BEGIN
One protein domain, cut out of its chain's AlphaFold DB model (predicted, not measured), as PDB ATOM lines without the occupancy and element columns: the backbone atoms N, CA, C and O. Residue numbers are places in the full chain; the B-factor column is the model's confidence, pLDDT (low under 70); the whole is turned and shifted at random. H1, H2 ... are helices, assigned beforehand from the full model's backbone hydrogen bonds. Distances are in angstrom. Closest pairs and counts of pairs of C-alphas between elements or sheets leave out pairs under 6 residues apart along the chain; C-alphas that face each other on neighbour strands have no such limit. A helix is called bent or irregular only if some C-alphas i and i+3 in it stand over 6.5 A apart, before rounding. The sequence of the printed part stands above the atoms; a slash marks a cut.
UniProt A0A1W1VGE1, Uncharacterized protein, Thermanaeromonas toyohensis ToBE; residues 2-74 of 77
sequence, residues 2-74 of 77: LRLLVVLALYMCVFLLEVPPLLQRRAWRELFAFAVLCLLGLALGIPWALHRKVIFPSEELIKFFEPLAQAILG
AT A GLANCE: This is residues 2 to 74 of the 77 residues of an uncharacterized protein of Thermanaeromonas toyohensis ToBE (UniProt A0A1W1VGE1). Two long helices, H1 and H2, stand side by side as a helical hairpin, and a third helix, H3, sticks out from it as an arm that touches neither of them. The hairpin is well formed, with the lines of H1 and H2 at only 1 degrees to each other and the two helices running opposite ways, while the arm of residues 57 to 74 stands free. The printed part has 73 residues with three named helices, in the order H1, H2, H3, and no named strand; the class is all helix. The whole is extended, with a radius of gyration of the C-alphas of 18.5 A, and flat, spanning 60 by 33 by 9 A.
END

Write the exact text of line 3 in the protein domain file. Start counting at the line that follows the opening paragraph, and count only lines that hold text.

AT A GLANCE: This is residues 2 to 74 of the 77 residues of an uncharacterized protein of Thermanaeromonas toyohensis ToBE (UniProt A0A1W1VGE1). Two long helices, H1 and H2, stand side by side as a helical hairpin, and a third helix, H3, sticks out from it as an arm that touches neither of them. The hairpin is well formed, with the lines of H1 and H2 at only 1 degrees to each other and the two helices running opposite ways, while the arm of residues 57 to 74 stands free. The printed part has 73 residues with three named helices, in the order H1, H2, H3, and no named strand; the class is all helix. The whole is extended, with a radius of gyration of the C-alphas of 18.5 A, and flat, spanning 60 by 33 by 9 A.